If Beale Street Could Talk
If Beale Street Could Talk opens with a quote from the eponymous book. It talks of New Orleans, the origin of jazz and the rhythm that narrates the Black American experience. Baldwin proposes the rhythm as a language, hard to set down but, if drummed with eloquence, then perhaps the White man might just vibe to it. Barry Jenkins picks up the baton and takes it to the stand.
After winning the 2017 Best Picture with the beautifully crafted Moonlight, Barry Jenkins looked to adapt an older story on similar themes. Beale Street, like Moonlight, is a love story with pathos to burn. The wider narrative navigates the possibility of happiness and innocence for black lives in a white world. A white world where systems of trust and justice do not match in application to those across the racial divide. The lack of trust keeps black lives on the outside and the justice system brings the same lives into custodial restraint. The measure of that tragedy is explored by the disrupted relationship of Tish and Fonny and their respective families, who struggle to keep it all together. Jenkins’ take on the novel brings all the rich emotional depth that his filmmaking is capable of. However, he loses the sticking quality of that depth as he changes through the perspectives in the story.
The distance between Moonlight and Beale Street is the stretch in focus. In his Oscar winning second feature we have a single focus of direction. By exploring one man’s development, through a small cast and a refined plot, Jenkins exploits the space in Moonlight for powerful emotions to percolate through. Many of the scenes could have had the audience bursting into tears while the scene played out. Instead, the editing is cruel. The scenes end before the emotional payoff and the cathartic blast is substituted for a creeping percolation of the crippling pain that Chiron traveled through, right up to the end. It gave the film cohesion and a lasting resonance of its emotional depth. What we find in the director’s treatment of Beale Street though is a splitting of the orchestra. There are two performances going on in Beale Street, setting different rhythms.
We have the tragic romance of Tish and Fonny - our lovers who dominate the central narrative and yet seem to be stuck . Our time with them has the hushed tones of a religious experience, as they talk in angelic quiet tones and make pure promises to each other. The tragedy of their story is built on a predetermined lapsarian moment. Fonny is falsely accused of sexual assault; Tish announces her pregnancy; and the weight of it all earths their relationship from its heavenly repose. Tish’s voice narrates the film. As a 19 year old, her voice is light and flutters with the traditional timbre of innocence. The text of the narration however suggests a different voice: one that looks back and bemoans with a light protest said many times and every time quieter. If Tish has earnt that voice by the end of the film then we do not see it and by the end the pair do not walk the rocky path to develop into anything other than a pair of robbed innocents.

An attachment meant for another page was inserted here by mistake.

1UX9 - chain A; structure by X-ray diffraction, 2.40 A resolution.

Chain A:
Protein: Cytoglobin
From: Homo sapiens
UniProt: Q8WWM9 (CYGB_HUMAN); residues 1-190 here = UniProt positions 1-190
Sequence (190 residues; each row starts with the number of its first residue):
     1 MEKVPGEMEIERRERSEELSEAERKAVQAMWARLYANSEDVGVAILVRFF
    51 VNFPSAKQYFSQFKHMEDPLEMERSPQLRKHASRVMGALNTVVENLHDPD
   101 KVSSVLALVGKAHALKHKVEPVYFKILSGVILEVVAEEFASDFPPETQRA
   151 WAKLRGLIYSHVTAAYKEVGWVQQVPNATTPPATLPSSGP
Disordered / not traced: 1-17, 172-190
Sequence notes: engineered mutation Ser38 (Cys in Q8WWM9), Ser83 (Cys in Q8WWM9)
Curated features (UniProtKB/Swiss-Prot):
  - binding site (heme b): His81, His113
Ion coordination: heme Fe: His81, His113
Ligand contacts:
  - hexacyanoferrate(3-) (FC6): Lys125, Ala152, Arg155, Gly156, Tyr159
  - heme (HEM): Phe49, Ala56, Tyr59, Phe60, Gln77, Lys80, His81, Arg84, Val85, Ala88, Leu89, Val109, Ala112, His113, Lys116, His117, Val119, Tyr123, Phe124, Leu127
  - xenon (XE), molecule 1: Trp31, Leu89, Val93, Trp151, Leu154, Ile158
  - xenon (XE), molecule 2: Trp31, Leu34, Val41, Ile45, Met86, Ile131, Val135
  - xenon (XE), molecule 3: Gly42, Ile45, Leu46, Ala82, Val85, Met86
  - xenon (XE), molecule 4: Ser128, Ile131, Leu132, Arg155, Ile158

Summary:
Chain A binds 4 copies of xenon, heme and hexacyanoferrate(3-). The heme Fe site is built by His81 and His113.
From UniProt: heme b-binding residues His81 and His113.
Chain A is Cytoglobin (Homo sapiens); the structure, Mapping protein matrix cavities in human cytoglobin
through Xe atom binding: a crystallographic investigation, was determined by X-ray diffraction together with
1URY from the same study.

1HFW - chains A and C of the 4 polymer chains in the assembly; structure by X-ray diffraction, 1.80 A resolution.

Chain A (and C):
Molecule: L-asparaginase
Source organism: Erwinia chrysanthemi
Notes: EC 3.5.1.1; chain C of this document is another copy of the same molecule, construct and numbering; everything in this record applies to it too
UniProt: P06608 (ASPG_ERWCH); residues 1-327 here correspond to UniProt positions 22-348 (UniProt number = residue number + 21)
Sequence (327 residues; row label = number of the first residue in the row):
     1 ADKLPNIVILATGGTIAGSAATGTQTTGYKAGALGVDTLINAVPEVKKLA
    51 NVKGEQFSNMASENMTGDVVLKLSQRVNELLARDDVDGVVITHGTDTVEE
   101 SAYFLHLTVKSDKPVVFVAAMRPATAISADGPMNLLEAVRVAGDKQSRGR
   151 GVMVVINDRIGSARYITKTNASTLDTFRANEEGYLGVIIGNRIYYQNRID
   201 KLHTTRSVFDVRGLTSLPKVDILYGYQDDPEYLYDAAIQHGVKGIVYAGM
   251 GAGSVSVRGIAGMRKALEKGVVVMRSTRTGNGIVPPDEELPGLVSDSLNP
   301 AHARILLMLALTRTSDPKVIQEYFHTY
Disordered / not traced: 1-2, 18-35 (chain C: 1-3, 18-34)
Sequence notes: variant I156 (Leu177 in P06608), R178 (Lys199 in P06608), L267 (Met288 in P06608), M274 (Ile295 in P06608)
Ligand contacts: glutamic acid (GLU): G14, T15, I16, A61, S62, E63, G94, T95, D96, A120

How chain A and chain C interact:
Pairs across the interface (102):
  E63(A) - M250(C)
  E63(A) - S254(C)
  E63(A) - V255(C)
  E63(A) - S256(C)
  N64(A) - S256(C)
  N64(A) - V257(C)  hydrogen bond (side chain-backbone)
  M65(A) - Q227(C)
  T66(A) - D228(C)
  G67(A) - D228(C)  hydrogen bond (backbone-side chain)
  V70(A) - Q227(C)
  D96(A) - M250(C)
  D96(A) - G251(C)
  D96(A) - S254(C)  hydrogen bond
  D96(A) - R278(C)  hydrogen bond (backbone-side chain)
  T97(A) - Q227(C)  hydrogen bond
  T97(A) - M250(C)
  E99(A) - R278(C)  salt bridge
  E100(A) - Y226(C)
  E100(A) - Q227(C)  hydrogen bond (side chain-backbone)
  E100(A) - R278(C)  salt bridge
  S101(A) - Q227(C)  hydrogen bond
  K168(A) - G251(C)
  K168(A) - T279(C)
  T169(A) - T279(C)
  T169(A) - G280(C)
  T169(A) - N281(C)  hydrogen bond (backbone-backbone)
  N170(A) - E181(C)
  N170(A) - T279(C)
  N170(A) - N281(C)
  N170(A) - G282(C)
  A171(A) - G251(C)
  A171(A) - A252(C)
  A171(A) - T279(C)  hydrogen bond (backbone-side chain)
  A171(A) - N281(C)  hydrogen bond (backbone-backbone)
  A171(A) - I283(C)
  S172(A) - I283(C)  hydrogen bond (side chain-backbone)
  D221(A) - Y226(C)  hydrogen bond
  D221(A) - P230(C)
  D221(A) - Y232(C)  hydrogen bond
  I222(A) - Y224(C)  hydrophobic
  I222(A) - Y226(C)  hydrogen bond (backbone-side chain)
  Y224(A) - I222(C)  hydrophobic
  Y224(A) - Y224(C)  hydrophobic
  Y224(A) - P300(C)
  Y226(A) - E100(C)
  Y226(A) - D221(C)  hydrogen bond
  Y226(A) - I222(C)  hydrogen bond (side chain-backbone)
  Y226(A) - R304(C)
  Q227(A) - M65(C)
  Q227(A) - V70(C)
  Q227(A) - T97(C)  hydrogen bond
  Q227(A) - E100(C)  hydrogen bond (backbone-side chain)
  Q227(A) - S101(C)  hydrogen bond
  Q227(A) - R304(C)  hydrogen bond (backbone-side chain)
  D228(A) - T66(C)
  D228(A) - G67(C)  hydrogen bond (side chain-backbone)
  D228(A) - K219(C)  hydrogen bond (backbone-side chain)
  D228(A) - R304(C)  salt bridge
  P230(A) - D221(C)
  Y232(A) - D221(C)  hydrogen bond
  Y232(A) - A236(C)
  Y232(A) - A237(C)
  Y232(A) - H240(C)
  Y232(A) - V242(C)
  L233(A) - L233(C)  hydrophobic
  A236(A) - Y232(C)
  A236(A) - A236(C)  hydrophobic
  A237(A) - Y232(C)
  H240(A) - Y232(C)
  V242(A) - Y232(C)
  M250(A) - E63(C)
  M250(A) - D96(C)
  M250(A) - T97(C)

The other side of the story involves the family and their efforts to try and fix the predicament of the innocent couple. The assembly of cast consists of the heavy hitters that can carry that pathos. Tish’s mother Sharon (Regina King) rises to the mark and aims her sights for justice and avails the mighty emotional claims to set their predicament straight. Meanwhile the couple’s respective fathers plot in wiley jive tones as how to raise the funds to pay for Fonny’s lawyer. There is a split in tone to the angelic couple. This is the swearing, slapping, hustling and hollering side of life that has arisen from struggling alongside a system designed to reject you. This side of life tries to make everything just secure enough to sustain a space for innocence and its rhythm is the voice of Blackness. It is the power in gospel, the trickery in jive and the improvisation in jazz.
Where the two tones could be employed as a syncopation of competing and interwoven layers, Jenkins doesn’t get the exchange right. The music in the film betrays the clash. Being set in the late 60’s early 70’s, the record player is a very good visual cue for home. The Soul that gets played in the bars and apartments becomes a symbolic voice for the space that has been claimed for Black life and the resilience. Then there is the Charlie Parker that Fonny plays in his apartment and the lyrical saxophone that spells out all the romance for the couple’s love scene. These are instances where there is balance and purpose. However, the majority of Tish and Fonny’s story is buffeted by a loud string section that has all the schmaltz of Baz Luhrmann’s Romeo + Juliet. That rhythm is unrooted and indulgent, and its recurrence disrupts the progression of the film. We know love is holy, but the fight for love is what we want to be devoted to.
Despite the faults of the film, the pace and poise attempted in Beale Street is evocative of Jenkins skill at telling a Black story that is full of love and pain. The rhythm of Beale Street is a quiet protest, a departure in speed and pace from other Black directors. There’s none of the chaos and spiky Brooklyn flow that Spike Lee plays on for mouthy power. There’s no glossy muscle from Ryan Coogler, spraying a mythic nobility on to formula bound heroes. There’s no Boots Riley madcap P-funk slap, slamming pierced tongue into ulcerated cheek. Jenkins goes for those slower, lower and more lyrical notes that concave your chest and make you beg for lasting contact. The kind that Jenkin’s characters never get. There’s no route to power here but a crushing yearning for solace.